) and may suggest a greater propensity or capacity of oncologists to use palliative and end-of-life care services or to recognize the appropriateness of such services (33
). However, some studies have shown no specialty-specific differences in hospice referral rates (35
), and others have shown longer survival time for hospice patients referred by primary care vs oncology physicians (36
). Other studies have identified specialty-specific attitudinal differences that may moderate the effect of physician specialty on hospice referral patterns, including more favorable attitudes toward hospice care (37
), longer lead-time preference for hospice referral (38
), and more pessimistic estimates of prognosis (39
) for primary care than for oncology physicians.
Important unmeasured variables in all of these studies include the nature and extent of interaction between primary care and oncology physicians. Primary care physicians may bring different preferences and skills to bear in end-of-life care, and their concurrent involvement may have interactive effects on care quality. In this regard, the finding by Keating et al. (33
) that patients seeing both an oncologist and a primary care physician had the highest hospice referral rate is intriguing and may suggest some beneficial influence of care coordination or of the involvement of greater numbers of physicians in decision making at the end of life.
Similarly, it is possible that coordination and continuity of care may affect utilization of other important clinical services at the end of life. Burge et al. (40
) examined correlates of continuity of end-of-life care for metastatic cancer patients provided by family physicians in Nova Scotia, Canada, an area in which the bulk of such care is provided by family physicians. In this retrospective population-based study, continuity of care (operationalized in terms of the proportion of patient visits to a single vs multiple providers) was strongly associated with lower emergency department utilization at the end of life. The relationship between care continuity and intensive care unit utilization was examined by Sharma et al. (41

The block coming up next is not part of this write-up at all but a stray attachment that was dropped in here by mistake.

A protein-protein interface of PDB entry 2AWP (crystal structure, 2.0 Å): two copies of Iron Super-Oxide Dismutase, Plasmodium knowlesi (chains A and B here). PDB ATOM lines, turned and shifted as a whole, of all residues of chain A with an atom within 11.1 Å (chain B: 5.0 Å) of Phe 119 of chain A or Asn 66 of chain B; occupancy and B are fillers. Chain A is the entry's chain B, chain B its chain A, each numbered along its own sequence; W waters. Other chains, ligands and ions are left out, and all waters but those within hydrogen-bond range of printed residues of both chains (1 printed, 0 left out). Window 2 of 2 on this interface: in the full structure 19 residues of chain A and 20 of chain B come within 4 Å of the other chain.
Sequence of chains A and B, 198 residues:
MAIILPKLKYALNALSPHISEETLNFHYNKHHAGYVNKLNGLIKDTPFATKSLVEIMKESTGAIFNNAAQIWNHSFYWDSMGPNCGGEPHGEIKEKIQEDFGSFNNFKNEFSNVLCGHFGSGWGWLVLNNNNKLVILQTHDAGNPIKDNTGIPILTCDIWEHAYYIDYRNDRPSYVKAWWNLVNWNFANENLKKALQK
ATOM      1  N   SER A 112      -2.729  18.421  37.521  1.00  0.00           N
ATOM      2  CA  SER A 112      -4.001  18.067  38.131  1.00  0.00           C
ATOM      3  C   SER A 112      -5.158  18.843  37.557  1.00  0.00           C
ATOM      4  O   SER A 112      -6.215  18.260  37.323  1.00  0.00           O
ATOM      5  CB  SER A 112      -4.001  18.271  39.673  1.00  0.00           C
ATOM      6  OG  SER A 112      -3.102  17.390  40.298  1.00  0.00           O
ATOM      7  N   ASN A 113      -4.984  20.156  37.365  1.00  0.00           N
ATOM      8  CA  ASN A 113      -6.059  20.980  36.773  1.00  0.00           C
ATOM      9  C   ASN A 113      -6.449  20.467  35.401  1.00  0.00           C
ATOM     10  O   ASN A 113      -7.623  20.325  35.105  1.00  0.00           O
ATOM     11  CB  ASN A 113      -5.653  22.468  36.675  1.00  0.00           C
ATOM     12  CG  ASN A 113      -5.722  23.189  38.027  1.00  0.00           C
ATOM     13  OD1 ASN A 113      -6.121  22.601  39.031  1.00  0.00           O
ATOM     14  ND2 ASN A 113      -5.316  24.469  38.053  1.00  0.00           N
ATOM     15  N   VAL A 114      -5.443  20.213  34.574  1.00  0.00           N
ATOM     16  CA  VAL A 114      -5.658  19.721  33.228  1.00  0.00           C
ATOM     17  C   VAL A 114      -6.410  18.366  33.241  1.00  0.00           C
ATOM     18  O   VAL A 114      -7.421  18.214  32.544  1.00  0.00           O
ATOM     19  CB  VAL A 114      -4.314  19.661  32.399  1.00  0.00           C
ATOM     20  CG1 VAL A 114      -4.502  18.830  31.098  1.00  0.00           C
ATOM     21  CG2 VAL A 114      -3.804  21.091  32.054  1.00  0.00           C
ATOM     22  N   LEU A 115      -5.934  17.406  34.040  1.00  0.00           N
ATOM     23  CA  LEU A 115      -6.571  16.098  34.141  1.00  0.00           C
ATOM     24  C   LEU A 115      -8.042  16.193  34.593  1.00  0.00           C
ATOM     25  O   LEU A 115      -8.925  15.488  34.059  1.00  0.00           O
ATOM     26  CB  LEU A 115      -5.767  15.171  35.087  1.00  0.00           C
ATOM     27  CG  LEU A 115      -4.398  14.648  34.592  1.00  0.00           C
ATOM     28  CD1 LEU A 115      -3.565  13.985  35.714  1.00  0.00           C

), who used the SEER-Medicare database to study end-of-life hospital care received by advanced lung cancer patients in the United States. In this study, continuity of care—operationalized in terms of whether patients were seen by their usual care provider during their final recorded hospitalization—was associated with a 25% reduced odds of entering the intensive care unit. The potential influence of care continuity on end-of-life health services utilization was also examined by Barbera et al. (12
) in Canada. Their study found that patients who received home care within 6 months of death, or a palliative care assessment or family physician home visit within 2 weeks of death, had a significant reduction in the odds of receiving poor quality of care at the end of life—indicated by a reduction in intensive care admissions, emergency department visits, and receipt of chemotherapy.